Published: Fri, April 28, 2017
World | By Tasha Manning

Netanyahu Refuses To Meet With Visiting German Foreign Minister


The Israeli official said Gabriel was welcome to meet B'tselem, another Israeli rights group critical of government policies toward the Palestinians.

Israeli deputy foreign minister Tzipi Hotovely said Tuesday that her ministry for the past couple years was waging a battle against "anti-Israel organisations that are massively funded by European states".

Gabriel came to Israel a day ahead of his Tuesday meetings in order to be here when the Jewish state marked Holocaust Remembrance Day on Monday.

Following the last-minute cancellation, Gabriel refused to take a phone call from Netanyahu, according to a report of the Ha'aretz newspaper.

After simmering for months, a crisis between Israel and Germany has erupted into the open, putting serious strain on a special relationship painstakingly built up after the Holocaust.

Steinberg named the Palestinian Academic Society for the Study of International Affairs (PASSIA), the Palestinian Solidarity Coordination Committee and the fringe Israeli extremist group Zochrot as examples of groups who receive foreign funding despite contesting Israel's legitimacy.

Earlier, Gabriel had said it would be "regrettable" if Netanyahu canceled their planned talks in Jerusalem.

"It is completely normal that we speak with civil society representatives during a visit overseas", he said, adding that it would be "unthinkable" to cancel a meeting with Netanyahu if he meets government critics in Germany.

German Chancellor Angela Merkel's spokesperson has backed the country's foreign minister in a spat over his meeting with a rights group in Israel, saying it must be possible to meet organisations critical of an organisation in a democracy.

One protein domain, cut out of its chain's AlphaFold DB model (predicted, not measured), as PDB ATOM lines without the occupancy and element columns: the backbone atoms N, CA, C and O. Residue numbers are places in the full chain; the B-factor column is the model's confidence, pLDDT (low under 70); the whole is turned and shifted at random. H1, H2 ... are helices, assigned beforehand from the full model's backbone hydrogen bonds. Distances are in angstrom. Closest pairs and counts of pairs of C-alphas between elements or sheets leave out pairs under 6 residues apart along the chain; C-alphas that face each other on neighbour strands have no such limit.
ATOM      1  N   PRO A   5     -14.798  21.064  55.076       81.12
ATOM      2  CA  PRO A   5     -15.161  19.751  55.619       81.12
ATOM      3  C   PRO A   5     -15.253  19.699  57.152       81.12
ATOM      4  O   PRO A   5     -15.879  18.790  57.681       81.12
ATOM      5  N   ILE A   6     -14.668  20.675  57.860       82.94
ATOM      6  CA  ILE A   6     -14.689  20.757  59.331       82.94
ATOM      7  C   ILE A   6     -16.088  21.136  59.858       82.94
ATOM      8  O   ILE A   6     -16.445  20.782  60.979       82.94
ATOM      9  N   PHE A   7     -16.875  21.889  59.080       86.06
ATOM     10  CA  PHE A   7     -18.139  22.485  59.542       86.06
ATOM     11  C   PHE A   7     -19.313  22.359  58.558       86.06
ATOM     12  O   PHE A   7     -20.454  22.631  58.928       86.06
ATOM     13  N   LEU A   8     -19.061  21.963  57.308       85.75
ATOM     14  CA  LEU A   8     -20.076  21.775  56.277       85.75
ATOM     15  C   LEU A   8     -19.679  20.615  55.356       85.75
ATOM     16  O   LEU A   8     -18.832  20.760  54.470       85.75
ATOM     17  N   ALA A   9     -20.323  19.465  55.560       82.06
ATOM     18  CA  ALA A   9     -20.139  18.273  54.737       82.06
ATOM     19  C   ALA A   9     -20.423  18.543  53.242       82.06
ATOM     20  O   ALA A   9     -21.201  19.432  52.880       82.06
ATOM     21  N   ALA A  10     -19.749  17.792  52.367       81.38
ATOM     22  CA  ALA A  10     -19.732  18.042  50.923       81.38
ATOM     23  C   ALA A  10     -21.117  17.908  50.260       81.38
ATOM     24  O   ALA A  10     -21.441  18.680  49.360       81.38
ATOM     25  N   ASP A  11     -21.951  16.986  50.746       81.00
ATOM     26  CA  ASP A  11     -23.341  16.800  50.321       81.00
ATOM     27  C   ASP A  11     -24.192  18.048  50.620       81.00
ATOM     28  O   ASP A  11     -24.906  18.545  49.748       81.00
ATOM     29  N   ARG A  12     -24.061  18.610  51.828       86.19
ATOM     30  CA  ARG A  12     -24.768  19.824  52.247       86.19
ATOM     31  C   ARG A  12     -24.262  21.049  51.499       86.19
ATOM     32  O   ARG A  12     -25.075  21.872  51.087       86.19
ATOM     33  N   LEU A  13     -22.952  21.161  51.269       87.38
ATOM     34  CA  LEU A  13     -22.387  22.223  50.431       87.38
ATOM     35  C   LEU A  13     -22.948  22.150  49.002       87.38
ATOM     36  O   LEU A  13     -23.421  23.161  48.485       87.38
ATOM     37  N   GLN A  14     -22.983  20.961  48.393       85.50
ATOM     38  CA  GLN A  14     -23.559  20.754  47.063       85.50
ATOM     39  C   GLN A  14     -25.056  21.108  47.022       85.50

Obama's Dangerous, Secret Deal to Secure his Iran Agreement
These included sensors for centrifuges used to enrich uranium, the activity that led to sanctions on Iran. David Albright, of the Institute for Science and International Security, said to Politico .

But tensions occasionally flare up over Israeli policies toward the Palestinians, as well as settlement construction in the occupied West Bank and Israeli-annexed east Jerusalem.

Gabriel has been Germany's foreign minister since January and its vice chancellor since 2013.

Cancelling the meeting was a rare step, but in line with the current right-wing government's stance against groups it accuses of having political agendas and of unfairly tarnishing Israel.

"Breaking the Silence" is a non-government organization that publishes testimonies of Israeli veterans to shed light on the Israeli occupation of the West Bank.

Gabriel, who has called Israel an apartheid state, met with opposition leader Isaac Herzog, head of the Zionist Union, and was scheduled to meet with President Reuven Rivlin.

He said it would be unthinkable if Israeli politicians were not allowed to meet with critics of the German government.

Both organisations have become popular targets for right-wing politicians, who accuse them of damaging Israel's reputation overseas and putting Israeli soldiers and officials at risk of prosecution.

"It was his choice", Deputy Minister for Diplomatic Relations Michael Oren said of Gabriel in an interview with Army Radio. "Our army is the most moral army in the world", the president said, adding that "it is an army made up of all our children".

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